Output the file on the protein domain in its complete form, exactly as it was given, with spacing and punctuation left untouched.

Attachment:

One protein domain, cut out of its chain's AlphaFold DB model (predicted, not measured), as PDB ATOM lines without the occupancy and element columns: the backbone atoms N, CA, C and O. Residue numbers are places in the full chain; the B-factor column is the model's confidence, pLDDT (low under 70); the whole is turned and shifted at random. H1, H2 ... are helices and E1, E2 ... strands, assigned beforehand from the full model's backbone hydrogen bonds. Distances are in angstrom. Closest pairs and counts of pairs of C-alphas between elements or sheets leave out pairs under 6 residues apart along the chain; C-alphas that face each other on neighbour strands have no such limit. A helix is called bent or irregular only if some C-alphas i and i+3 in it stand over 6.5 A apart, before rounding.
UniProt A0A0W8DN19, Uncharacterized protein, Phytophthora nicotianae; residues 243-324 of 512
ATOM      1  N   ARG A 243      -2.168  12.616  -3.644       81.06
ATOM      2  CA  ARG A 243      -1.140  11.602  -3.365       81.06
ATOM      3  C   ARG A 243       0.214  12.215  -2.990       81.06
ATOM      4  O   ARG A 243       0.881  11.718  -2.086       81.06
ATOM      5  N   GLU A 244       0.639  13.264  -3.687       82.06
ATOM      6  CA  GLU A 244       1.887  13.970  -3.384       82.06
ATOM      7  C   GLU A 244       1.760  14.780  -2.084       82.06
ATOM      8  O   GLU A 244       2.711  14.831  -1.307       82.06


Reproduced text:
One protein domain, cut out of its chain's AlphaFold DB model (predicted, not measured), as PDB ATOM lines without the occupancy and element columns: the backbone atoms N, CA, C and O. Residue numbers are places in the full chain; the B-factor column is the model's confidence, pLDDT (low under 70); the whole is turned and shifted at random. H1, H2 ... are helices and E1, E2 ... strands, assigned beforehand from the full model's backbone hydrogen bonds. Distances are in angstrom. Closest pairs and counts of pairs of C-alphas between elements or sheets leave out pairs under 6 residues apart along the chain; C-alphas that face each other on neighbour strands have no such limit. A helix is called bent or irregular only if some C-alphas i and i+3 in it stand over 6.5 A apart, before rounding.
UniProt A0A0W8DN19, Uncharacterized protein, Phytophthora nicotianae; residues 243-324 of 512
ATOM      1  N   ARG A 243      -2.168  12.616  -3.644       81.06
ATOM      2  CA  ARG A 243      -1.140  11.602  -3.365       81.06
ATOM      3  C   ARG A 243       0.214  12.215  -2.990       81.06
ATOM      4  O   ARG A 243       0.881  11.718  -2.086       81.06
ATOM      5  N   GLU A 244       0.639  13.264  -3.687       82.06
ATOM      6  CA  GLU A 244       1.887  13.970  -3.384       82.06
ATOM      7  C   GLU A 244       1.760  14.780  -2.084       82.06
ATOM      8  O   GLU A 244       2.711  14.831  -1.307       82.06